Chela (Ana Brun) and Chiquita (Margarita Irun) are a middle aged lesbian couple living in present day Asunción, Paraguay. Descendants of Paraguayan aristocracy, the women have enjoyed a silver spoon lifestyle together for thirty years. When the couple is abruptly hit by financial hardship, they scramble to find work and auction off their respective heirlooms—silver spoons included—to stay afloat. When Chiquita is imprisoned for her fraudulent side hustle, Chela begins working as a taxi driver, gradually building new relationships and autonomy for the first time in her life. Each caged—one by a gutted lovenest, the other by razor wire—an irremediable distance grows between the two women. Set in writer-director Marcelo Martinessi’s hometown, The Heiresses embraces minimal dialogue, a twilight palette, and unconventional beauty to tell a melancholy yet satisfying story of new beginnings.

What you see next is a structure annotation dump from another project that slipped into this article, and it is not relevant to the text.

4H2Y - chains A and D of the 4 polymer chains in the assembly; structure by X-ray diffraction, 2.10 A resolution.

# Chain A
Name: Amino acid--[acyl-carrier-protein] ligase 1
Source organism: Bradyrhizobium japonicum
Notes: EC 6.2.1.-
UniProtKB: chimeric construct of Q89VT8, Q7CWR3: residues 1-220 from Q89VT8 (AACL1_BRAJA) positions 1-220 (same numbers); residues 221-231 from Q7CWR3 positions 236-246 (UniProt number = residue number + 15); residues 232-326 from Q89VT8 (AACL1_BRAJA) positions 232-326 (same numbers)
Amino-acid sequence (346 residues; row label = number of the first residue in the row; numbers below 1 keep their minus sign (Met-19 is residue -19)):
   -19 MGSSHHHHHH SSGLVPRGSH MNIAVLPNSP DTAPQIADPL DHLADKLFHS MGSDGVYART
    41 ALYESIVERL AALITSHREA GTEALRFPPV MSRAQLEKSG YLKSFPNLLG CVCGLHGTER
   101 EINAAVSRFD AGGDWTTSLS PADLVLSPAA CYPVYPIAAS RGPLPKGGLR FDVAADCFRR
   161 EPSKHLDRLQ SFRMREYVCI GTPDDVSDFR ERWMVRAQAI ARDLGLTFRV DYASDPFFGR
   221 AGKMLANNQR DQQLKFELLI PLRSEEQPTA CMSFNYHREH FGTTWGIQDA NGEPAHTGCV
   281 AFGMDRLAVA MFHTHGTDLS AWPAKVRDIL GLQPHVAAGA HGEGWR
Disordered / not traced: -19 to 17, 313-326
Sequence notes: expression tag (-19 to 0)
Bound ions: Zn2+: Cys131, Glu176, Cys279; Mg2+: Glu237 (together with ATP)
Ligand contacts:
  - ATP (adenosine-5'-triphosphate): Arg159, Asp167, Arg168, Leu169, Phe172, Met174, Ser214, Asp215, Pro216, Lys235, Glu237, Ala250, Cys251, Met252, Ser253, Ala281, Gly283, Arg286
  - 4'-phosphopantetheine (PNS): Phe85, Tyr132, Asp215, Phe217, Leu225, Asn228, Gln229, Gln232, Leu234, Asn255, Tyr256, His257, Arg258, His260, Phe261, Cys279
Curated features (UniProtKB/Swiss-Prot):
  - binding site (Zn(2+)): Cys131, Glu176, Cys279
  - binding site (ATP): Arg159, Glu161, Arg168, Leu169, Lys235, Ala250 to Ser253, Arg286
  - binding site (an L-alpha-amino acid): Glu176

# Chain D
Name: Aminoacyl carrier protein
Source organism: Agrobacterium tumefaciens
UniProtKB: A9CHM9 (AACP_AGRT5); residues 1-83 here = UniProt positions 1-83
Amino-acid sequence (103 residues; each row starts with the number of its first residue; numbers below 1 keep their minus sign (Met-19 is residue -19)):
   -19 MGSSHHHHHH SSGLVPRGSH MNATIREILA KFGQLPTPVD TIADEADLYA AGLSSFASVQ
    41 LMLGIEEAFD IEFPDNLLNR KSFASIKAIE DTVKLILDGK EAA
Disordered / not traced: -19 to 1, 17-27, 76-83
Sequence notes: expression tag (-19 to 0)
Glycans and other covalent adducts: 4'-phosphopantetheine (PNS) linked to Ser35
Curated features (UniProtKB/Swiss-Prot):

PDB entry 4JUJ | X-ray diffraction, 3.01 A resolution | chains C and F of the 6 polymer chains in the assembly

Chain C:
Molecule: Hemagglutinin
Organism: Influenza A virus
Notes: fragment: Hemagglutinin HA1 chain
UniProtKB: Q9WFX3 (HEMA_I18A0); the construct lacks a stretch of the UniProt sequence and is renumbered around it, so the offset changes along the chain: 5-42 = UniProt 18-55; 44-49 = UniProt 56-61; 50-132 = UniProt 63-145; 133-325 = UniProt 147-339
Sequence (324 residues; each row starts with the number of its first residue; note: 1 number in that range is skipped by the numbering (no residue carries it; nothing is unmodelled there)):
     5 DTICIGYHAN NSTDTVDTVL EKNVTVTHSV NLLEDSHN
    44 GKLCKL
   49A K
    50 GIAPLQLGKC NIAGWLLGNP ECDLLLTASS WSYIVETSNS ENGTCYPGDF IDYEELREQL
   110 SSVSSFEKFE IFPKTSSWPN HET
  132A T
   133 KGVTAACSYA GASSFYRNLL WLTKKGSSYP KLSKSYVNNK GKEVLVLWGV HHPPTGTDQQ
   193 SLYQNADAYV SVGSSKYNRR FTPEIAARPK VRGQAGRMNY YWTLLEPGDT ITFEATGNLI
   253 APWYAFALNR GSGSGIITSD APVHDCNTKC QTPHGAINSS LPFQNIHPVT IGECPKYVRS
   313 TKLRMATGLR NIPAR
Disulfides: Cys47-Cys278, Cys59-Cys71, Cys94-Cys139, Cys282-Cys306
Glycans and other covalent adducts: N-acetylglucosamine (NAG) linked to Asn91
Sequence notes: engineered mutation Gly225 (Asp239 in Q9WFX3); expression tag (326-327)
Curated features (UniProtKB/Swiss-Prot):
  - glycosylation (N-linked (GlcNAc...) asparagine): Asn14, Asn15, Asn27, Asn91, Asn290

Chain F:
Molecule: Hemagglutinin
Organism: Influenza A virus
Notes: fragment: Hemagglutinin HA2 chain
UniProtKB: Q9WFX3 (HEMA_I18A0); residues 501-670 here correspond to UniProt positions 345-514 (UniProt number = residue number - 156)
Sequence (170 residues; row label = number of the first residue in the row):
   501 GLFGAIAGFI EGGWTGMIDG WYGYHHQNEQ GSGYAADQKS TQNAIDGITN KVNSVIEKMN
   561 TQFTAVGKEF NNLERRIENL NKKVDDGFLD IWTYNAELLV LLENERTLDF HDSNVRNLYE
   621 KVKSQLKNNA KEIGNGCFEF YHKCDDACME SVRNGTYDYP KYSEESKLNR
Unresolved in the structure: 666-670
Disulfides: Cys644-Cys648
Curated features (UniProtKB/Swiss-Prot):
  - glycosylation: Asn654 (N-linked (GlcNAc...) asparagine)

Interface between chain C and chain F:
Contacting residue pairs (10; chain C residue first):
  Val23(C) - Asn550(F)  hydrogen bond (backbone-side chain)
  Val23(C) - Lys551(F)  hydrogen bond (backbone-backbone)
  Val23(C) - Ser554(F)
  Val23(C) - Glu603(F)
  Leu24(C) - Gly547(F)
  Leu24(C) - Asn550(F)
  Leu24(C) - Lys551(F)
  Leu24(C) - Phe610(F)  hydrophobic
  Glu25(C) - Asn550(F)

A Cannes 2018 Official Selection, this France-Mexico co-production is a steamy and seedy ode to cinema and postured pulp from visionary director Yann Gonzalez (You and the Night). Vanessa Paradis stars as a no-nonsense gay porn producer on films such as “Homocide” and “Anal Fury” who’s befuddled by a crush on her editor (Kate Moran) and the fact that her cast and crew are being knocked off one-by-one by a leather-clad madman. Shot on lush 35mm and featuring a pulsating original score from M83 and starring among others, Mexican actor Noé Hernandez, Knife+Heart is a gloriously and gorgeously gory take on the modern slasher flick set in the world of 70s Paris. Celluloid lovers unite—the giallo subgenre has finally gone full-blown queer.